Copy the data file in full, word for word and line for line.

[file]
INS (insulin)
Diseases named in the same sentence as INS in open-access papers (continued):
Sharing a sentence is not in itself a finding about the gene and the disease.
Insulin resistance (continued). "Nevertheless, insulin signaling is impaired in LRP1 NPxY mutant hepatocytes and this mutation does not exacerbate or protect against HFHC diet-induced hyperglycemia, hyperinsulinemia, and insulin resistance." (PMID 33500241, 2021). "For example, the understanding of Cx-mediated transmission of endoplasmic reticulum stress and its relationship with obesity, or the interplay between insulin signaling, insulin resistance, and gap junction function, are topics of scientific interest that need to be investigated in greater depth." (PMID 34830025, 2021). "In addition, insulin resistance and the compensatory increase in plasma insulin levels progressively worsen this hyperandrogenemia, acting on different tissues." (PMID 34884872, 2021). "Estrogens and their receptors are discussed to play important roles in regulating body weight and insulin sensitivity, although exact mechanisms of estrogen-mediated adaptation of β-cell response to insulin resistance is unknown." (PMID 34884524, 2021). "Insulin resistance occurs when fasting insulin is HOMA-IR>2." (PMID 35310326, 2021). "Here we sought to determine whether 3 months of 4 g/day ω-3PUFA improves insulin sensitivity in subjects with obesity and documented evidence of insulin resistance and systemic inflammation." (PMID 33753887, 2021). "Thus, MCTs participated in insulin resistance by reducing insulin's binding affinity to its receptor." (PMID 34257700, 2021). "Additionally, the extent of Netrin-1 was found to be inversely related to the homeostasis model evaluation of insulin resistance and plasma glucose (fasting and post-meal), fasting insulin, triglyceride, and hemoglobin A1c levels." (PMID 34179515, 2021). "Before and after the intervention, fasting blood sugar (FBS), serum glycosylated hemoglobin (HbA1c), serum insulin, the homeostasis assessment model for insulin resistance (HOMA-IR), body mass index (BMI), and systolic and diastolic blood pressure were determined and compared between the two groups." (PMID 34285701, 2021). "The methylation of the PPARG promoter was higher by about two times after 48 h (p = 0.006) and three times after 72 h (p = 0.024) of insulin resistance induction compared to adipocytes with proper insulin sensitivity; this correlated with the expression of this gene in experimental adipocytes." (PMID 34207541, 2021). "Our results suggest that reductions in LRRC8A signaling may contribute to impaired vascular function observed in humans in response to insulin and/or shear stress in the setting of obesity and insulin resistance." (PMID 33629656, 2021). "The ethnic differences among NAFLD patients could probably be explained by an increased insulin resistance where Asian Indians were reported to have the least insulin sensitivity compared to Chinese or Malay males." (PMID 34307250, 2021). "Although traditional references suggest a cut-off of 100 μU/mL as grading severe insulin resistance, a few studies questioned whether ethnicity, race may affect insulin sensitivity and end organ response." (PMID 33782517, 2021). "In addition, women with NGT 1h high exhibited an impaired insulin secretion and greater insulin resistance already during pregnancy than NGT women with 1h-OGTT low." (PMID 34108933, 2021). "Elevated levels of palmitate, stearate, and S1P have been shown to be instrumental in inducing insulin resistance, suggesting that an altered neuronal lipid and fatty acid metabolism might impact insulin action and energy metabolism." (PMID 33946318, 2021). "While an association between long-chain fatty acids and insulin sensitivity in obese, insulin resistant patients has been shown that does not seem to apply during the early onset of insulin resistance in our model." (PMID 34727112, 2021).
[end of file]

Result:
INS (insulin)
Diseases named in the same sentence as INS in open-access papers (continued):
Sharing a sentence is not in itself a finding about the gene and the disease.
Insulin resistance (continued). "Nevertheless, insulin signaling is impaired in LRP1 NPxY mutant hepatocytes and this mutation does not exacerbate or protect against HFHC diet-induced hyperglycemia, hyperinsulinemia, and insulin resistance." (PMID 33500241, 2021). "For example, the understanding of Cx-mediated transmission of endoplasmic reticulum stress and its relationship with obesity, or the interplay between insulin signaling, insulin resistance, and gap junction function, are topics of scientific interest that need to be investigated in greater depth." (PMID 34830025, 2021). "In addition, insulin resistance and the compensatory increase in plasma insulin levels progressively worsen this hyperandrogenemia, acting on different tissues." (PMID 34884872, 2021). "Estrogens and their receptors are discussed to play important roles in regulating body weight and insulin sensitivity, although exact mechanisms of estrogen-mediated adaptation of β-cell response to insulin resistance is unknown." (PMID 34884524, 2021). "Insulin resistance occurs when fasting insulin is HOMA-IR>2." (PMID 35310326, 2021). "Here we sought to determine whether 3 months of 4 g/day ω-3PUFA improves insulin sensitivity in subjects with obesity and documented evidence of insulin resistance and systemic inflammation." (PMID 33753887, 2021). "Thus, MCTs participated in insulin resistance by reducing insulin's binding affinity to its receptor." (PMID 34257700, 2021). "Additionally, the extent of Netrin-1 was found to be inversely related to the homeostasis model evaluation of insulin resistance and plasma glucose (fasting and post-meal), fasting insulin, triglyceride, and hemoglobin A1c levels." (PMID 34179515, 2021). "Before and after the intervention, fasting blood sugar (FBS), serum glycosylated hemoglobin (HbA1c), serum insulin, the homeostasis assessment model for insulin resistance (HOMA-IR), body mass index (BMI), and systolic and diastolic blood pressure were determined and compared between the two groups." (PMID 34285701, 2021). "The methylation of the PPARG promoter was higher by about two times after 48 h (p = 0.006) and three times after 72 h (p = 0.024) of insulin resistance induction compared to adipocytes with proper insulin sensitivity; this correlated with the expression of this gene in experimental adipocytes." (PMID 34207541, 2021). "Our results suggest that reductions in LRRC8A signaling may contribute to impaired vascular function observed in humans in response to insulin and/or shear stress in the setting of obesity and insulin resistance." (PMID 33629656, 2021). "The ethnic differences among NAFLD patients could probably be explained by an increased insulin resistance where Asian Indians were reported to have the least insulin sensitivity compared to Chinese or Malay males." (PMID 34307250, 2021). "Although traditional references suggest a cut-off of 100 μU/mL as grading severe insulin resistance, a few studies questioned whether ethnicity, race may affect insulin sensitivity and end organ response." (PMID 33782517, 2021). "In addition, women with NGT 1h high exhibited an impaired insulin secretion and greater insulin resistance already during pregnancy than NGT women with 1h-OGTT low." (PMID 34108933, 2021). "Elevated levels of palmitate, stearate, and S1P have been shown to be instrumental in inducing insulin resistance, suggesting that an altered neuronal lipid and fatty acid metabolism might impact insulin action and energy metabolism." (PMID 33946318, 2021). "While an association between long-chain fatty acids and insulin sensitivity in obese, insulin resistant patients has been shown that does not seem to apply during the early onset of insulin resistance in our model." (PMID 34727112, 2021).